“Yes, we love the sales tax that car dealerships generate…but we can’t let any business strong- arm us into telling us what we’re going to do for them,” Siwik said.
Jeff Miller, general manager and CEO of Mark Miller Subaru, whose grandfather first opened the dealership, took umbrage at the comments and reminded the council of the company’s community credentials.
“At no point have we ever tried to strong-arm South Salt Lake. We’ve been in this location since 1961,” Miller said. “We didn’t buy all these properties to just sit on them. Our company is a huge pillar of this community. We are the only benefit corporation car dealerships in the state. Our corporate culture is to…help our community first and foremost, and profit comes next after that.”
The business community came to Miller’s defense as well.
During the January commission meeting Gary Birdsall, president of the South Salt Lake Chamber of Commerce, said, “As far as their character, business acumen, and desire to do good in the community, no one’s better at doing that (than Subaru).”
Birdsall lauded the dealership’s participation in the Love Promise Organization, which donates to SSL through partnerships with organizations like Big Brothers Big Sisters, Volunteers of America and Best Friends Animal Society.
Although the more pivotal contributions, perhaps, are those related to the company’s sales tax: city staff confirmed that the dealership is amongst the top five tax contributors in a city where businesses make up close to 60% of the tax base—a fact that bears on the council’s decision.
“We have to remember, we recently all sat here and increased taxes. This business is providing a sales tax to us. If this business should leave we then have to throw it back onto the residents,” said at-large Councilmember Clarissa Williams.
‘Save Winslow Avenue’
To the residents in the Winslow Avenue neighborhood, however, the trade-offs of expanding the dealership are not justified.
“Ultimately, what I want to share is how much this street means to us. And what will happen if this does occur and we tear down homes to put up a parking lot,” said Talia Touboul Walker during a January public hearing.
“Look at how much this street has grown and changed. A lot of us here have put so much time and effort in our homes, literally investing tens of thousands of dollars to make them look better. If you look at the difference in the last two years and what it looks like from then to now, give us two more years and put those houses on the market and see what this will become. We can be one of the neighborhoods that supports downtown,” Talia Touboul Walker said.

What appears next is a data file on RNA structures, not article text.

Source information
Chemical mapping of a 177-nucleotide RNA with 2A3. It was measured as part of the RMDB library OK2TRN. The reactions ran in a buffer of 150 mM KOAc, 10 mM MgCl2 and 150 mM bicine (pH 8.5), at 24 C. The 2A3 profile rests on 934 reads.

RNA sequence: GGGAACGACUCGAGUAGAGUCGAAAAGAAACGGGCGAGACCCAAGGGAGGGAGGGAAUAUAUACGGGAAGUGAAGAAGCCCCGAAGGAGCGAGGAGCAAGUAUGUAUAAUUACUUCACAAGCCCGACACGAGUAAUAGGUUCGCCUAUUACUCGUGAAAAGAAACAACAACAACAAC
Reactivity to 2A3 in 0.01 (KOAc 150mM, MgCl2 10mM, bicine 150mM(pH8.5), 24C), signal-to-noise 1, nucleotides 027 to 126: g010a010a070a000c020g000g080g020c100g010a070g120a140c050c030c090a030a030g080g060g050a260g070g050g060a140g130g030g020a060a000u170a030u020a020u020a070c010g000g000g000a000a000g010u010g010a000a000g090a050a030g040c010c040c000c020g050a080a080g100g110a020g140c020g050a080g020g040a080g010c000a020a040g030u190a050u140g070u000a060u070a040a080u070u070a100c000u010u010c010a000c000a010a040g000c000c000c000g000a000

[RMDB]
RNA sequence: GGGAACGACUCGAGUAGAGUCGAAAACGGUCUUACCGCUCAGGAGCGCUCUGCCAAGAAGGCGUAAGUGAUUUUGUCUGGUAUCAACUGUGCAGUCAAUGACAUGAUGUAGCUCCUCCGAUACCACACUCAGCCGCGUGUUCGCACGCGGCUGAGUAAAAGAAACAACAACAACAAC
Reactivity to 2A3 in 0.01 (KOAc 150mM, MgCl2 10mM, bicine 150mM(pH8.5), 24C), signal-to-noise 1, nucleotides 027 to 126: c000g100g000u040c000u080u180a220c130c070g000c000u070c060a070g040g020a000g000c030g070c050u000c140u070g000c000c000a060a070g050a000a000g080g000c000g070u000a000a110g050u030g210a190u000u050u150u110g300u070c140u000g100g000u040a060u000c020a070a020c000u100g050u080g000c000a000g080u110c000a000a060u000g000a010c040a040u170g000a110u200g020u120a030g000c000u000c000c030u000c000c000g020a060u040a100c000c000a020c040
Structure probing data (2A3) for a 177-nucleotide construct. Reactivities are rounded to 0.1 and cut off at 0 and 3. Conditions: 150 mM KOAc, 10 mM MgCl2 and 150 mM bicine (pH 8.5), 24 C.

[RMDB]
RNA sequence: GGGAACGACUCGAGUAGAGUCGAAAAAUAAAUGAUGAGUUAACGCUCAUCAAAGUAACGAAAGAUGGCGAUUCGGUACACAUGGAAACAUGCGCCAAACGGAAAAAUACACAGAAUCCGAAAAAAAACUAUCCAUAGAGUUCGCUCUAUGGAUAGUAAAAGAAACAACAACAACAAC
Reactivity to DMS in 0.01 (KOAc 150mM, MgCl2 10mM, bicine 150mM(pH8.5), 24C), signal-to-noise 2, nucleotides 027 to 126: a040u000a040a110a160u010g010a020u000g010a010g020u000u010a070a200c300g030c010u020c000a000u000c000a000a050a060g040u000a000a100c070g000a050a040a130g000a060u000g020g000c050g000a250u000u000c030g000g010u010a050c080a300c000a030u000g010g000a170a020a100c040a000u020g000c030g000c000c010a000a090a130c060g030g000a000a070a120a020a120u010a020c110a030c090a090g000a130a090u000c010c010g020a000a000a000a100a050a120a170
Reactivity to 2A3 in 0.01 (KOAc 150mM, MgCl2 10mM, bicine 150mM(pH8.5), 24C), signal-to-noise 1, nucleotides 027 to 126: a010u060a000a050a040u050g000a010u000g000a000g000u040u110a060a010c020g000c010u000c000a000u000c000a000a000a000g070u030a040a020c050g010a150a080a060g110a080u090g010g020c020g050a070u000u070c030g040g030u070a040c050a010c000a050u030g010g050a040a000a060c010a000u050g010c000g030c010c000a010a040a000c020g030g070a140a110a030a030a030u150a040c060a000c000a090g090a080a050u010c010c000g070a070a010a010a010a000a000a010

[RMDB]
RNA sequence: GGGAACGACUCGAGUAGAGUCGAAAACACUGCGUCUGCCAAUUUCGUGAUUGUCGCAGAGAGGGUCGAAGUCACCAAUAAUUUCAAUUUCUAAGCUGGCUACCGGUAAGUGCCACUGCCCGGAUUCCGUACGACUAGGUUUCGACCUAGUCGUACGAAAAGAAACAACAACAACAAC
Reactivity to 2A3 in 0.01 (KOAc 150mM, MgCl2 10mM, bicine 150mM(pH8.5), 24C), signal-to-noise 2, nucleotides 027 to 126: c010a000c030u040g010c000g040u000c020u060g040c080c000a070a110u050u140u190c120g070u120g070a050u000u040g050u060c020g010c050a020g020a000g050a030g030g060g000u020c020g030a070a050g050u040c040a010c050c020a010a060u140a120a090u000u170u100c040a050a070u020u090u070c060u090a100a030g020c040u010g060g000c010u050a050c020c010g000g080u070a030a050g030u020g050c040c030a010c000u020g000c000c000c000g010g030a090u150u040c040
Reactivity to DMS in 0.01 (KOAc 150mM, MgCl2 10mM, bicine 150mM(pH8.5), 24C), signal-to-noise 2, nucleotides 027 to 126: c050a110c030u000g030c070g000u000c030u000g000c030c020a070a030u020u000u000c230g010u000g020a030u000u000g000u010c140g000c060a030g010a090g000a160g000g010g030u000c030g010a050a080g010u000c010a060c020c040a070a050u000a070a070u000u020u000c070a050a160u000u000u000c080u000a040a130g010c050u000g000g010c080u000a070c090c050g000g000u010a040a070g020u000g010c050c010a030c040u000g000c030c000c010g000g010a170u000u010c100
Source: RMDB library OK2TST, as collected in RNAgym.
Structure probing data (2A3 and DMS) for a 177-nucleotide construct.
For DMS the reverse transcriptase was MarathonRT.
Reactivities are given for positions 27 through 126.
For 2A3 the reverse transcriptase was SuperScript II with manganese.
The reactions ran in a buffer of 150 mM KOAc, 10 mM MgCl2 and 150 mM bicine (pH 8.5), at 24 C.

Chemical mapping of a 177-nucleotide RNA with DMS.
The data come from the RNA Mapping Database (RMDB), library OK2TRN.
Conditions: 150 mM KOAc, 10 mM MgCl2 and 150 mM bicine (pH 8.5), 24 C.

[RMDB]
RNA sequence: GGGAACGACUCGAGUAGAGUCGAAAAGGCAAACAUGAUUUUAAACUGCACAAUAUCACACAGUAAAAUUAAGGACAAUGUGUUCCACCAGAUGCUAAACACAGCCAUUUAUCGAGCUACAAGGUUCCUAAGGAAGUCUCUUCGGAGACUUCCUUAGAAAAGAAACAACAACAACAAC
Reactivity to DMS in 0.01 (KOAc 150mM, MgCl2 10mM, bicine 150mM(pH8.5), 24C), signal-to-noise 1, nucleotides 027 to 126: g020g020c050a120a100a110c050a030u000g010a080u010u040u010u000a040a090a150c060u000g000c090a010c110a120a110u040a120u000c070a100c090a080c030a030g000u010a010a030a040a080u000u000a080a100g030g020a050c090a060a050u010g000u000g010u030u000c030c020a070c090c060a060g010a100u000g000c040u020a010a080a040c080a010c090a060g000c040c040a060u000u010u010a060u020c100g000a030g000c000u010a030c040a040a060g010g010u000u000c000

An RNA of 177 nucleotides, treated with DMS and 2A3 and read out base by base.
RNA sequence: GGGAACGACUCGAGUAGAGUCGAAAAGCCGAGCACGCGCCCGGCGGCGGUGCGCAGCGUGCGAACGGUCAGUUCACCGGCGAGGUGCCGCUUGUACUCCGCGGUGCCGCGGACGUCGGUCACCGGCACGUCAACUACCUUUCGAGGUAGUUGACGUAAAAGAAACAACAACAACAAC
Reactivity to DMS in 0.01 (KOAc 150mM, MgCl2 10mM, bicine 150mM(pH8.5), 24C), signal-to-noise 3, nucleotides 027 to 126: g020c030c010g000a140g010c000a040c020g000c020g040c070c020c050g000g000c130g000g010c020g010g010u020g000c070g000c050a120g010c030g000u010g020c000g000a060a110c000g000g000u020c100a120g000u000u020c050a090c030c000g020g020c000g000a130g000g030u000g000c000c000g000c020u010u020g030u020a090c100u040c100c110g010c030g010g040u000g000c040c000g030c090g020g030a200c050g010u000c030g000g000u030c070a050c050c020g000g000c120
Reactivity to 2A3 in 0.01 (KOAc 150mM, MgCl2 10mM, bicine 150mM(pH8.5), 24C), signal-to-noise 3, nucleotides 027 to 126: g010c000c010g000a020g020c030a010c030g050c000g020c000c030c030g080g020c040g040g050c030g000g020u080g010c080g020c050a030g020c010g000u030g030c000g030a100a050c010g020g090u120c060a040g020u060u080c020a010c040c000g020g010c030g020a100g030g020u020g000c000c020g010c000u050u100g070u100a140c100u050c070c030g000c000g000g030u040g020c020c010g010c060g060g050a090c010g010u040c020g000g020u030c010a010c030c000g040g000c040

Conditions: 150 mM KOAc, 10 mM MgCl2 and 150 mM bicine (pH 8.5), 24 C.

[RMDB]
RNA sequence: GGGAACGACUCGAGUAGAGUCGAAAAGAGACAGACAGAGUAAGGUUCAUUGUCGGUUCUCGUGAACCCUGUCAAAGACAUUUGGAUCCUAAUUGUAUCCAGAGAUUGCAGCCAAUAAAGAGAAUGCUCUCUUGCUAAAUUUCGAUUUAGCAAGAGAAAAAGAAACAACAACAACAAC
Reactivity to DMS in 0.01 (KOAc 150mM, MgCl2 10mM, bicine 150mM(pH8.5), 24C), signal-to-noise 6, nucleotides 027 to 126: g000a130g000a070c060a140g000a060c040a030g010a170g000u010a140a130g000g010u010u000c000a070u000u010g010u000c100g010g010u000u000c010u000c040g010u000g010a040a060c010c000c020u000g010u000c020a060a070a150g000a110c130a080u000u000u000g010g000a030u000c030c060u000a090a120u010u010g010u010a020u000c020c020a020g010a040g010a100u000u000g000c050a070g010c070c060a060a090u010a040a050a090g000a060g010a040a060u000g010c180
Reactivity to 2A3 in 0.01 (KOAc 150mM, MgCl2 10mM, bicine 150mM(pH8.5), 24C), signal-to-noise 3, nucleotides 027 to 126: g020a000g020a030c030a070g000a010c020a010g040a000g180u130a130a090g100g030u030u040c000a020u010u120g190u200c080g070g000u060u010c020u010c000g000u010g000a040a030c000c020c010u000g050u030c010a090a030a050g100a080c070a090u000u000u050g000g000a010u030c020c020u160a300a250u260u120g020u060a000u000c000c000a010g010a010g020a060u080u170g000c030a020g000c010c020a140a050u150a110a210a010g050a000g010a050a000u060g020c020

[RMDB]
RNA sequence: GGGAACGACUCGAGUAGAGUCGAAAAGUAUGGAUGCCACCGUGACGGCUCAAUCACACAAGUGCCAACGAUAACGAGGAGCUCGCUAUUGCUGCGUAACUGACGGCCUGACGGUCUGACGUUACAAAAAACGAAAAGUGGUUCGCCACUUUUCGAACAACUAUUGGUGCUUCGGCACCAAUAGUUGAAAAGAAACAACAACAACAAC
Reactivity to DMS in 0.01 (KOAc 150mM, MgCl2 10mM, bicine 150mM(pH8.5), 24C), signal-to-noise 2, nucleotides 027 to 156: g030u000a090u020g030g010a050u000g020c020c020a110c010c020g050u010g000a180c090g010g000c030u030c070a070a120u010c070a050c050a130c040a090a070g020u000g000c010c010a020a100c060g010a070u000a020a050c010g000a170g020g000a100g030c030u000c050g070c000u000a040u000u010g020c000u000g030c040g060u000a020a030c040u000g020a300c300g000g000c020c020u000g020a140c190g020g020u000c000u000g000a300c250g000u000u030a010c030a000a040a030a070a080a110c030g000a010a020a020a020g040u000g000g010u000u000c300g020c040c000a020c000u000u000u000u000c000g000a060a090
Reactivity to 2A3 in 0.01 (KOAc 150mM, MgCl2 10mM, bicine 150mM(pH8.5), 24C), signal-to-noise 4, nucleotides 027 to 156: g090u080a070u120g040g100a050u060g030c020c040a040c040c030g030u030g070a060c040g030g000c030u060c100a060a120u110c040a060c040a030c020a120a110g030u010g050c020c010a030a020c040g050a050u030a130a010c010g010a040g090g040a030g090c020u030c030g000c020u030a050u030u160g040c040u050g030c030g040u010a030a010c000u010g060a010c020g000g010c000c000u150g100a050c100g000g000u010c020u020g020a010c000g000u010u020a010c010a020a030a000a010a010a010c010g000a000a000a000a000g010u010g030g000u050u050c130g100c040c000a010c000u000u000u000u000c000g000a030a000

Public testimony from Winslow area residents painted a picture of an excited young community diligently investing in their neighborhood—where neighbors barbeque together, share tools and lend helping hands—against a backdrop of car alarms and stadium lights they hope to keep to a minimum.
“You wouldn’t do this in your own neighborhood, right? So please don’t let this happen in ours,” said Matt Olsen, a Winslow resident.
The wider public response, too, stood against the rezone. Comments on the social media site Next Door resoundingly decried the proposal; and a petition against the rezone has accumulated a growing number of signatures.
Following the passionate public hearings, city staff helped broker a compromise and the dealership brought an amended proposal in February that rezoned two parcels rather than four, including the non-conforming property used as a marketing office along with property abutting 200 South where a fourplex was razed.
The council voted unanimously in the decision to rezone the single parcel on Winslow, and six of seven members OK’d the rezone of the property on 200 East, with Siwik voting against.
The decision settles tensions for now and allows the dealership to move forward in a way it hopes will satisfy expectations from corporate.
The dealership still has the ability to apply for rezones in the future, albeit, and with the city’s growth set to continue the issue may be revisited again.
“As a city we have to say at what point does that encroachment stop,” Siwik said.